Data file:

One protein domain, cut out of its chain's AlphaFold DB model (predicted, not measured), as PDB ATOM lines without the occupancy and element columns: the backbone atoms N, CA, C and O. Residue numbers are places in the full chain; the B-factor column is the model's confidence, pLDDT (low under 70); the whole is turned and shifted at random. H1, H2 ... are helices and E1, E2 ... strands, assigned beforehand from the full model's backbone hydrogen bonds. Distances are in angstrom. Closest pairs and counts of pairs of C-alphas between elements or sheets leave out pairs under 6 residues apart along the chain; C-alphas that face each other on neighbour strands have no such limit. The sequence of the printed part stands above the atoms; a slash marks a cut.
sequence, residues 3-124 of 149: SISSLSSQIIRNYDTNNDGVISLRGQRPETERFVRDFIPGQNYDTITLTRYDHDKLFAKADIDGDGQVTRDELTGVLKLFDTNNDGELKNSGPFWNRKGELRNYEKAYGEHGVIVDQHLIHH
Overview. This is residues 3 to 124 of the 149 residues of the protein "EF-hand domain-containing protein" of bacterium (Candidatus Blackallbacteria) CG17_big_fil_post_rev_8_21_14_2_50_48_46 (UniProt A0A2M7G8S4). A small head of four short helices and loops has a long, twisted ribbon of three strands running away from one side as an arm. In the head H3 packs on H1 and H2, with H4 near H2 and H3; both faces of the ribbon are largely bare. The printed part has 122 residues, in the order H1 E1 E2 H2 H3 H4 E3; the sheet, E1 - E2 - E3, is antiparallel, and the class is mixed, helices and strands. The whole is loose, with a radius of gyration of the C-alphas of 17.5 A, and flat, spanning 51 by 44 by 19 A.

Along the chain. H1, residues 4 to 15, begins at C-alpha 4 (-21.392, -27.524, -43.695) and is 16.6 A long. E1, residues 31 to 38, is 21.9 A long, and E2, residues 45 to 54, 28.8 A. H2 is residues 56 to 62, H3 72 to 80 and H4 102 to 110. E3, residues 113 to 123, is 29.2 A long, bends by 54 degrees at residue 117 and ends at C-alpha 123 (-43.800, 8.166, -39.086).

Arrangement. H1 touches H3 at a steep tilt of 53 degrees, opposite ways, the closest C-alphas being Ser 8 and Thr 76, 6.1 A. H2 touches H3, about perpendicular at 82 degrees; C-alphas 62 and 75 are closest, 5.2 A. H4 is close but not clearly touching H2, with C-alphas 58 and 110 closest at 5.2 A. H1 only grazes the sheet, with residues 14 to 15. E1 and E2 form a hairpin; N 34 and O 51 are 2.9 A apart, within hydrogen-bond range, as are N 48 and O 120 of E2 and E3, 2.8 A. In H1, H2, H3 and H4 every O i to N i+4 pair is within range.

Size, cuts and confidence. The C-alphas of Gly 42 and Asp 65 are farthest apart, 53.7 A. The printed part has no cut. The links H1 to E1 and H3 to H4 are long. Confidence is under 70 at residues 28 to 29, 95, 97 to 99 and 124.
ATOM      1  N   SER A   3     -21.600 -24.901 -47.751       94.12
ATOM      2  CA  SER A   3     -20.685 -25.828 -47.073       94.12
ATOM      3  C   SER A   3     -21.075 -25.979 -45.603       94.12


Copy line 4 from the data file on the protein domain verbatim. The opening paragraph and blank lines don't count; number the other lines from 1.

Arrangement. H1 touches H3 at a steep tilt of 53 degrees, opposite ways, the closest C-alphas being Ser 8 and Thr 76, 6.1 A. H2 touches H3, about perpendicular at 82 degrees; C-alphas 62 and 75 are closest, 5.2 A. H4 is close but not clearly touching H2, with C-alphas 58 and 110 closest at 5.2 A. H1 only grazes the sheet, with residues 14 to 15. E1 and E2 form a hairpin; N 34 and O 51 are 2.9 A apart, within hydrogen-bond range, as are N 48 and O 120 of E2 and E3, 2.8 A. In H1, H2, H3 and H4 every O i to N i+4 pair is within range.